Density of Musashi‑1‑positive stem cells in the stomach of patients with irritable bowel syndrome
Journal article, Peer reviewed
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Original versionMolecular Medicine Reports. 2020, 22: 3135-3140 10.3892/mmr.2020.11412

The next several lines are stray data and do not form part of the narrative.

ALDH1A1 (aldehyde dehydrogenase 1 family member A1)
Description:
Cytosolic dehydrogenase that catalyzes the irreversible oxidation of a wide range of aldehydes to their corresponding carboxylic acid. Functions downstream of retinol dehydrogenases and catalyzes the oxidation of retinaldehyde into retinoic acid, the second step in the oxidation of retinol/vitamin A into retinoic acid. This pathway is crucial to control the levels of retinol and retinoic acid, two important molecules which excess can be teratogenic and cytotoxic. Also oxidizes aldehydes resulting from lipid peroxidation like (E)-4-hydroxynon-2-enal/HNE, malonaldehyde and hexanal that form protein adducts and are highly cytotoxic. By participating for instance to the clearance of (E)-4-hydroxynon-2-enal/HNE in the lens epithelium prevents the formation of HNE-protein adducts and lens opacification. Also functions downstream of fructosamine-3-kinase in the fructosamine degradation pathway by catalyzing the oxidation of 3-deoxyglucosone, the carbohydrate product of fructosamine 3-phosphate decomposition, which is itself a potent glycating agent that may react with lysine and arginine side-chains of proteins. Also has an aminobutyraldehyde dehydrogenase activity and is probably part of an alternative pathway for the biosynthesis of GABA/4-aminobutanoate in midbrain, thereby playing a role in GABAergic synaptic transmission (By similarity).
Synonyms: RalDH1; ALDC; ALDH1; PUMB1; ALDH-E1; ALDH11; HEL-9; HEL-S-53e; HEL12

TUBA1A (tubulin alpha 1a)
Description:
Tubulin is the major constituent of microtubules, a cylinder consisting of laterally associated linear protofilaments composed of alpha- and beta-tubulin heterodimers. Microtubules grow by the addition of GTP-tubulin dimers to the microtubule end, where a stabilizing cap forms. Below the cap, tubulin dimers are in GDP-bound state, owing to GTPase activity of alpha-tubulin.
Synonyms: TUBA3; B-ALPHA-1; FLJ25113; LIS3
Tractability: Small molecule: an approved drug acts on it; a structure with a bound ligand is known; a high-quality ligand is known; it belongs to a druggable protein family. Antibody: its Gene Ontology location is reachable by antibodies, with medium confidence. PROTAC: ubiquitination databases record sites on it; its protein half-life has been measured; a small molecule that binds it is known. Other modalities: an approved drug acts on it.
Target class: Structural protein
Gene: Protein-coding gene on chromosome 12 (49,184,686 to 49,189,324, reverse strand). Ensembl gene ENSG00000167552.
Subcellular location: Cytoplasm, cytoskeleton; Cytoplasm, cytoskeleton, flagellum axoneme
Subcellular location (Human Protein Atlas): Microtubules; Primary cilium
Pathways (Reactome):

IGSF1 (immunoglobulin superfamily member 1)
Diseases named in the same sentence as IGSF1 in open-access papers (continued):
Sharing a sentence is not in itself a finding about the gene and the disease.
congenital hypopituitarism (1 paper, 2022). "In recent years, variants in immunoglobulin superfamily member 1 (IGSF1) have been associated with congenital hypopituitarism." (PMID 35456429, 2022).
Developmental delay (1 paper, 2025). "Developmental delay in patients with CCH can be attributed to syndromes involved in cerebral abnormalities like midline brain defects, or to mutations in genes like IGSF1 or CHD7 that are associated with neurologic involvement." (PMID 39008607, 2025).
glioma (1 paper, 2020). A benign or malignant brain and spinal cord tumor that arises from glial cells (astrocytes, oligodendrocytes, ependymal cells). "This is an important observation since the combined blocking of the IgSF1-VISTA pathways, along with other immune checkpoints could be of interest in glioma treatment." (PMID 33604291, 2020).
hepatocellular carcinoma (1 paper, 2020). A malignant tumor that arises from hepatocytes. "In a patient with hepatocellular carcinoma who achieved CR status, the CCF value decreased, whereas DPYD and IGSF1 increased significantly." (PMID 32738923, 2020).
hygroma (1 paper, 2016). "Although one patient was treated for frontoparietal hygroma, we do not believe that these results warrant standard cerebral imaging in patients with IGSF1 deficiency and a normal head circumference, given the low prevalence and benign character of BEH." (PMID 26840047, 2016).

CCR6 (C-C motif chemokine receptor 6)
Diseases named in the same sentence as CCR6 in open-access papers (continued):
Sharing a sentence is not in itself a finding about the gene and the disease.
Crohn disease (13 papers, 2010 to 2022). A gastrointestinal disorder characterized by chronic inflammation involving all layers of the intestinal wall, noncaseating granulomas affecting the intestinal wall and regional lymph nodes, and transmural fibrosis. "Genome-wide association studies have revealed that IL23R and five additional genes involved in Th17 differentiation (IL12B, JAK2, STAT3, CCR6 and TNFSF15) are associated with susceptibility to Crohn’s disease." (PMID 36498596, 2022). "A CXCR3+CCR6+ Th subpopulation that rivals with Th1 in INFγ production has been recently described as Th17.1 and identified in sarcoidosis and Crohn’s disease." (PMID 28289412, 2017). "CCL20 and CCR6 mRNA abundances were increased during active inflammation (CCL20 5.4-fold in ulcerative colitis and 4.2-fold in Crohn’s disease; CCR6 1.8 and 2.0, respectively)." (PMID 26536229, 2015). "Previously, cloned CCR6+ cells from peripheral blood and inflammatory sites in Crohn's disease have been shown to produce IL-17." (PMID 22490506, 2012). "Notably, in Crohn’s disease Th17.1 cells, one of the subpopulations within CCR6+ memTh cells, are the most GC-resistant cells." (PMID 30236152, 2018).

Irritable bowel syndrome (IBS) affects ~12% of the global population. Although the etiology of IBS is not completely understood, several factors are known to serve a pivotal role in its pathophysiology, including genetic factors, diet, the intestinal microbiota, gastrointestinal endocrine cells and low‑grade inflammation. Musashi‑1 is expressed by stem cells and their early progeny, and is used as a stem cell marker. The low density of intestinal endocrine cells in patients with IBS is thought to be caused by decreased numbers of intestinal stem cells and their differentiation into enteroendocrine cells. The present study employed Musashi‑1 as a marker to detect stem cells in the stomach of 54 patients with IBS and 51 healthy subjects. The patients and controls underwent standard gastroscopy, and biopsy samples were taken from the corpus and antrum. Immunohistochemical staining of gastrin, somatostatin and Mushasi‑1 was carried out and semi‑quantified by computerized image analysis. The density (number of positive cells/mm2 epithelium) of gastrin‑positive cells in the controls and patients with IBS were 337.9±560 and 531.0±908 (median ± range; P<0.0001), respectively. For somatostatin‑positive cells, the density reached 364.4±526.0 in the healthy controls and 150.7±514.0 in patients with IBS (P<0.0001). The density of Musashi‑1‑positive cells was defined as the number of cells per gastric or pyloric gland neck. In the corpus, Musashi‑1‑positive cells density reached 3.0±7.0 in the corpus of the healthy controls and 3.8±7.7 in the patients with IBS. Moreover, the corresponding values in the antrum were 6.0±6.0 and 6.0±6.0, respectively. The Musashi‑1‑positive cell density did not differ significantly between the controls and patients with IBS in the corpus or antrum (P=0.4 and 0.3, respectively). These findings indicated that changes in the stomach endocrine cells observed in patients with IBS may not be explained by an abnormality in stem cells like those found in the small and large intestines of these patients.